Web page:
UQ pharmacy graduate Dr Selena Bartlett is starting clinical trials of a new drug that could potentially curb addictions such as smoking, drinking, gambling even depression.
The drug, marketed as Chantix by Pfizer, has reduced alcohol consumption in laboratory rats by 50 percent and will be trialled in humans next month by Dr Bartlett and Dr Markus Heilig's team in the United States.
Chantix latches onto good feeling' receptors in the brain to block cravings for addictions such as nicotine or alcohol.
Dr Bartlett is the Director of the Preclinical Development Group at the Ernest Gallo Clinic and Research Centre, one of the world's top alcohol and addiction research centres, at the University of California in San Francisco.
She said she was convinced of the drug's potential but it had been hard to convince others, despite the drug gaining widespread media attention in the US.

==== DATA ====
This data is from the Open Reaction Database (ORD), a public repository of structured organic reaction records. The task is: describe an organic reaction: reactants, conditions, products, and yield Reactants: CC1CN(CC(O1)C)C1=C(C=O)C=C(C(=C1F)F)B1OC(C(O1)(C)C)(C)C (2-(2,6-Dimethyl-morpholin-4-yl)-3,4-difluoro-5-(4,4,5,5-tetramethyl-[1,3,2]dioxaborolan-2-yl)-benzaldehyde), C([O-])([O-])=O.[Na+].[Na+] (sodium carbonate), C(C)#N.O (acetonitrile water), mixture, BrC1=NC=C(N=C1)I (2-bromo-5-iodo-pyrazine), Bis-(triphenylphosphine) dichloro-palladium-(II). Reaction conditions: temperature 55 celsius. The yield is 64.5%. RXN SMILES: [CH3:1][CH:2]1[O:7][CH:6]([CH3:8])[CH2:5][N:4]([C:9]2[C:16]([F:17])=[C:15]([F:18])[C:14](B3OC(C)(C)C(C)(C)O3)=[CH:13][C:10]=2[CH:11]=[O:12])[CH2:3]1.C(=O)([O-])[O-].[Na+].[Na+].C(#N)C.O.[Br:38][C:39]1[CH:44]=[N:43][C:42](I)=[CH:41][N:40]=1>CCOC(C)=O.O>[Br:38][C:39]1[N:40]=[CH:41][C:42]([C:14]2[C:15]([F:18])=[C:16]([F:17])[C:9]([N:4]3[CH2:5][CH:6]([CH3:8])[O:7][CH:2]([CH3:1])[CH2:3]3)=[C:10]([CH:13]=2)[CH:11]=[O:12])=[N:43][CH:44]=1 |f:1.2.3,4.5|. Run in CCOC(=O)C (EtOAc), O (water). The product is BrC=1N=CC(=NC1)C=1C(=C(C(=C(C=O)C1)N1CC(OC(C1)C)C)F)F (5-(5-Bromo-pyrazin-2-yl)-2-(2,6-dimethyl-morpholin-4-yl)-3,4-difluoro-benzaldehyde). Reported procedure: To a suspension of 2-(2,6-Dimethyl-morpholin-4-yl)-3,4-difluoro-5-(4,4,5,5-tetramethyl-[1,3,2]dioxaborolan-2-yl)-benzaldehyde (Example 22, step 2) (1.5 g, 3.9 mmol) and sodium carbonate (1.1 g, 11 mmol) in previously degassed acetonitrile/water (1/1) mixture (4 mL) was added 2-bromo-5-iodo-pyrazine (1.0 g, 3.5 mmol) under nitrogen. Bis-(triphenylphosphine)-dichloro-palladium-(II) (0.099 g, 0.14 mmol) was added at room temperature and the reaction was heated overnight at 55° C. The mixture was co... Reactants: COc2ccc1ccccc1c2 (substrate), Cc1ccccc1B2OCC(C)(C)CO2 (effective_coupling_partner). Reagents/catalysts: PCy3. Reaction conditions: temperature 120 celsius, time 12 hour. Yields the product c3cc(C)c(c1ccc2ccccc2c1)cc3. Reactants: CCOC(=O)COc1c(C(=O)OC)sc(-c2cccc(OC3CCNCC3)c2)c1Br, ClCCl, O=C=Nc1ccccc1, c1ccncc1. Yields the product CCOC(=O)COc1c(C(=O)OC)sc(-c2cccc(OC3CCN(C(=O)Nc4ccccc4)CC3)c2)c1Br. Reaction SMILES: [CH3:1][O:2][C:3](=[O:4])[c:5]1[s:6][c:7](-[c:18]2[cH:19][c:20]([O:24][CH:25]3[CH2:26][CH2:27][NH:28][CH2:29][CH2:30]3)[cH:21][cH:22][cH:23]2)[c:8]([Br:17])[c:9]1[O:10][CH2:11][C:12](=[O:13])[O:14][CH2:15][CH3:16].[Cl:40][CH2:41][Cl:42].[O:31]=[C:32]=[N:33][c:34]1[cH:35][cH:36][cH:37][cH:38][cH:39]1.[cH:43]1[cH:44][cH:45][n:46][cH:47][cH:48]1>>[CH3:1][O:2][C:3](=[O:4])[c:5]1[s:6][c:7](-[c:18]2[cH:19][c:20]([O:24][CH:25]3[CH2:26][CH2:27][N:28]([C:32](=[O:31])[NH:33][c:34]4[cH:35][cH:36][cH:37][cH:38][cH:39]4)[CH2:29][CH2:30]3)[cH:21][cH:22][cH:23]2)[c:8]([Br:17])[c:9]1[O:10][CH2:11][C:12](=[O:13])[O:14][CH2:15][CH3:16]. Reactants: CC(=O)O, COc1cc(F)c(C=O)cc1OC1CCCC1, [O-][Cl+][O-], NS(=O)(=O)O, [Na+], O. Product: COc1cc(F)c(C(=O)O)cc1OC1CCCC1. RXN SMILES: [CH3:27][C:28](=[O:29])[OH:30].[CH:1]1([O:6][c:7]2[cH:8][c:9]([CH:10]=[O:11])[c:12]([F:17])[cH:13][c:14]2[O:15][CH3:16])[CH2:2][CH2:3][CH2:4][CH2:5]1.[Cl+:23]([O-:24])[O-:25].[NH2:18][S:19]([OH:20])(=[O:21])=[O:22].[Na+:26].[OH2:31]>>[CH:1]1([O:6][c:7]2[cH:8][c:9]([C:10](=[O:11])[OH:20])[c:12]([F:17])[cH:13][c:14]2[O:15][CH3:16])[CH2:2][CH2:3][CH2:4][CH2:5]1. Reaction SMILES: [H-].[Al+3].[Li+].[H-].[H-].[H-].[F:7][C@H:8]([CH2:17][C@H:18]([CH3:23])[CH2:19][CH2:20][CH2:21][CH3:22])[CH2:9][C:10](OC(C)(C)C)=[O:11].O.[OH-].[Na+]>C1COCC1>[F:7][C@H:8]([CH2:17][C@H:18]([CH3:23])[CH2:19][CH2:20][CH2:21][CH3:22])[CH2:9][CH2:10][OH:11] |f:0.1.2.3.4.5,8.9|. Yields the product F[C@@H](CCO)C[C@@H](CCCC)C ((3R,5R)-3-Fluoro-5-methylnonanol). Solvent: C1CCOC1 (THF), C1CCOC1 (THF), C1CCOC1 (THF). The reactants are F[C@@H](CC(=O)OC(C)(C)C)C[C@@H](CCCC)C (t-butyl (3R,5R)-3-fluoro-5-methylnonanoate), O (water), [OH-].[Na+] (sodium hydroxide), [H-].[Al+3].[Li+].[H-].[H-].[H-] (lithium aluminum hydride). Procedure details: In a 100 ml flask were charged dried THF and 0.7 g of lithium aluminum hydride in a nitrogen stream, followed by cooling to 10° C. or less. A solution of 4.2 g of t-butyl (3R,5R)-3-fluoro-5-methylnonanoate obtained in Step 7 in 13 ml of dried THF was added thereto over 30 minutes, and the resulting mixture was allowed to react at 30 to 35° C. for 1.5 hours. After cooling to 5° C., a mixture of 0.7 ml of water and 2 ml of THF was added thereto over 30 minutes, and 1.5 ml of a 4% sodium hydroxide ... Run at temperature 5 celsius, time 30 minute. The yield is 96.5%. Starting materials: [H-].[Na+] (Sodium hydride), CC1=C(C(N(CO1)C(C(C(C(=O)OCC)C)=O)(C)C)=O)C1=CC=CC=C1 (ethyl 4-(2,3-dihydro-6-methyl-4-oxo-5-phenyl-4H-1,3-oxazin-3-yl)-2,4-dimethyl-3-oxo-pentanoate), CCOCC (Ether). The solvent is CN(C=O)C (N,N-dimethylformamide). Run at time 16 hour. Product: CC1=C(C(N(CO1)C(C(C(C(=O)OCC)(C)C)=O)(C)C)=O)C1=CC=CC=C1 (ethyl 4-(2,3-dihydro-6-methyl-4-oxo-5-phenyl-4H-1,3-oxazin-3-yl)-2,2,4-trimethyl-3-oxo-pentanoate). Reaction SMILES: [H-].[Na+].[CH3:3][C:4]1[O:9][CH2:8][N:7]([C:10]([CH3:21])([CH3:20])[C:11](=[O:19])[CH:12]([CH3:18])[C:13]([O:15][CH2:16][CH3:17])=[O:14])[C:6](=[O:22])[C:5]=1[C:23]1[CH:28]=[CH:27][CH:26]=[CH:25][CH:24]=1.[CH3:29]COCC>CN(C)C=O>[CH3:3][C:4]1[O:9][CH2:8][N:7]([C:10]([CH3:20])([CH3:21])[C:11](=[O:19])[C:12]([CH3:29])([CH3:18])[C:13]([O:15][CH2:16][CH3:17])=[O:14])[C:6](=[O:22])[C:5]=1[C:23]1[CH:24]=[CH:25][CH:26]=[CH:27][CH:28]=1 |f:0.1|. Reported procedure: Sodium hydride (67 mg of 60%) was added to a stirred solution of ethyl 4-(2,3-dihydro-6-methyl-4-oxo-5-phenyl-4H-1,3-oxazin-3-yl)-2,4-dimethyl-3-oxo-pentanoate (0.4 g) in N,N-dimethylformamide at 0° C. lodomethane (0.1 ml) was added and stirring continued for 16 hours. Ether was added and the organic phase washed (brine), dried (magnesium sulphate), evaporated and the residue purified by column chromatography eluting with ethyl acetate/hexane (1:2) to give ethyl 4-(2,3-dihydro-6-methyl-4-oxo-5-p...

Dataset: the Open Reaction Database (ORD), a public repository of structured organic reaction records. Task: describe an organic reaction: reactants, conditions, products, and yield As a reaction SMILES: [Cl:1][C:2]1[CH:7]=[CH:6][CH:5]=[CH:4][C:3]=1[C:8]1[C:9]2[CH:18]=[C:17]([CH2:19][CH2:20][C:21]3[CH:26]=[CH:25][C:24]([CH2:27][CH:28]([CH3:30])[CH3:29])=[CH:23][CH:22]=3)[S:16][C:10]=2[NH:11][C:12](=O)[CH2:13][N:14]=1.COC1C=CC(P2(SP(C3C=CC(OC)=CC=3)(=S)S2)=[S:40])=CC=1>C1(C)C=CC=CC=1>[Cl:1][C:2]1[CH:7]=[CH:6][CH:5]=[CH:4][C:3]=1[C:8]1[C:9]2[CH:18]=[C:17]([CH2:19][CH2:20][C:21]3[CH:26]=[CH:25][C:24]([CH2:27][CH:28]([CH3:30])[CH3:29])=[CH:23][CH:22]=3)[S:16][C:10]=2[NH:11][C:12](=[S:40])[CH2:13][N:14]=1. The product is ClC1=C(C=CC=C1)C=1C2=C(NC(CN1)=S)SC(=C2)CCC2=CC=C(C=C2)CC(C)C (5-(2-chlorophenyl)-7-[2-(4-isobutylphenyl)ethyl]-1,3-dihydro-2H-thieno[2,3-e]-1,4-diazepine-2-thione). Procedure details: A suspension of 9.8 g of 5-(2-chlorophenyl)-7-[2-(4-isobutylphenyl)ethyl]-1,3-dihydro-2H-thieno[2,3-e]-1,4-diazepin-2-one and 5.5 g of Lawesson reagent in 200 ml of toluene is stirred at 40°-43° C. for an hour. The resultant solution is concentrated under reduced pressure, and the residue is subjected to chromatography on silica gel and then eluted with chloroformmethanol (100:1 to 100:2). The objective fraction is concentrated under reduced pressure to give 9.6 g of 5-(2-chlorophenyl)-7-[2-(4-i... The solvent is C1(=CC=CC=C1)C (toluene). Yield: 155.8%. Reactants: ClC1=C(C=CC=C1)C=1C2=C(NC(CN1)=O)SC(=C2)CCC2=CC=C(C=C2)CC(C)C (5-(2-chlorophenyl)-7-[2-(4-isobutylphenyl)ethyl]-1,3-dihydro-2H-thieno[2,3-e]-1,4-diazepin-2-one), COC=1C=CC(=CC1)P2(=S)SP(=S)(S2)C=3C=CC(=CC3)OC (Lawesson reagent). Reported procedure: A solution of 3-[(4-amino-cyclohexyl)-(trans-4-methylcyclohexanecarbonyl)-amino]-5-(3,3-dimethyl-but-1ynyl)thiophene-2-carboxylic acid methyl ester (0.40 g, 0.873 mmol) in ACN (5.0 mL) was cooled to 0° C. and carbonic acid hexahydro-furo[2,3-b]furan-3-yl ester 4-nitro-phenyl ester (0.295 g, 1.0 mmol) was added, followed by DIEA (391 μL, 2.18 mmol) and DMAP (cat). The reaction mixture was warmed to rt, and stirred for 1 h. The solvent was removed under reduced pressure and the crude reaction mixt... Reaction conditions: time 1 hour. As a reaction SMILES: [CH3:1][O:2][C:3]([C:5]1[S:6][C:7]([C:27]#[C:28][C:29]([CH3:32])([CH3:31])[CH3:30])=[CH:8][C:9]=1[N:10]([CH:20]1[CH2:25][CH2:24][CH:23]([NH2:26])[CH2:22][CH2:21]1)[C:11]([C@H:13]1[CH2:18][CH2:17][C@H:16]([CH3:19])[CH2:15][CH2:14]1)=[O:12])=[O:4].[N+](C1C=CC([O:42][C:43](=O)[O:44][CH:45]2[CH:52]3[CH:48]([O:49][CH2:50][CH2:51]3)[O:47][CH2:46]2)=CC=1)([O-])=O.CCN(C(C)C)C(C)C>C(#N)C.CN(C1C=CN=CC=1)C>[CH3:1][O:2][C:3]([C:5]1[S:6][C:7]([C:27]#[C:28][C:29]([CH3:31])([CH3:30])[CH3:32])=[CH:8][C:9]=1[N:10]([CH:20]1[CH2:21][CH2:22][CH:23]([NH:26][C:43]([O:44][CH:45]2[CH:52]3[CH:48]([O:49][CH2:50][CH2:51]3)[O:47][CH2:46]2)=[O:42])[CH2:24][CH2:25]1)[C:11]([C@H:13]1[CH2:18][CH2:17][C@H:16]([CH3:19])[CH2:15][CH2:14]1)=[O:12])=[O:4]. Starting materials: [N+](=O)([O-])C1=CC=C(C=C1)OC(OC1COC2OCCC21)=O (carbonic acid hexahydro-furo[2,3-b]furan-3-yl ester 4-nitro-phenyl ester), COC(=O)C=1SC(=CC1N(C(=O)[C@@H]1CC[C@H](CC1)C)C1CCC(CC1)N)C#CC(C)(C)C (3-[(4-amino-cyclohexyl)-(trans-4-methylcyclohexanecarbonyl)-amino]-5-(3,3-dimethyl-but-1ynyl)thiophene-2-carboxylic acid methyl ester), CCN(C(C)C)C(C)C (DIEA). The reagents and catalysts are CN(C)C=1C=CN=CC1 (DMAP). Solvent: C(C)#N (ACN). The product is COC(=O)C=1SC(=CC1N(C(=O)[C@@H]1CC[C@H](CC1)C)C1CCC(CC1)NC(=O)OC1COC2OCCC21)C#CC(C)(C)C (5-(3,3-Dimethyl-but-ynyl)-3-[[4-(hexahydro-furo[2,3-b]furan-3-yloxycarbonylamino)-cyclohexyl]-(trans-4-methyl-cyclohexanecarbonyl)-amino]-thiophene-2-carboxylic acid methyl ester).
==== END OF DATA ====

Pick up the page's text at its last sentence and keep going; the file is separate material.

Big companies still do not believe in the potential of addiction as a market, believe it or not, Dr Bartlett said.
The Chantix trials are just one of 10 major projects for Dr Bartlett's lab team, which is working on reducing ethanol consumption and new drug screening technologies.
Dr Bartlett was asked to set up her preclinical lab to study addiction and how it modifies brain function.
I wanted to make a difference in the world and develop treatments that would help people, she said.
Addiction is currently one of the most under-served and least understood.
Her passion for understanding brain functions stemmed from her late-sister who had schizophrenia.
She is still very much a driving force in my life and the reason I am doing this type of translational research.
She also hopes to create a Foundation to fund research and develop better treatments for neuropsychiatric diseases such as schizophrenia, in memory of her sister.
Dr Bartlett grew up in the small South B
|Contact: Miguel Holland|